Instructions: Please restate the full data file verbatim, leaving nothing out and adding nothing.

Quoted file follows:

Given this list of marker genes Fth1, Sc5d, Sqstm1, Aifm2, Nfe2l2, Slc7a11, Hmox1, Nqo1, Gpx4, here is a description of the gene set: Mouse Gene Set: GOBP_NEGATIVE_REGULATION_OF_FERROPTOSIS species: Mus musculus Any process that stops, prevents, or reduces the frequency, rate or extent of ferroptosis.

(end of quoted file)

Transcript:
Given this list of marker genes Fth1, Sc5d, Sqstm1, Aifm2, Nfe2l2, Slc7a11, Hmox1, Nqo1, Gpx4, here is a description of the gene set: Mouse Gene Set: GOBP_NEGATIVE_REGULATION_OF_FERROPTOSIS species: Mus musculus Any process that stops, prevents, or reduces the frequency, rate or extent of ferroptosis.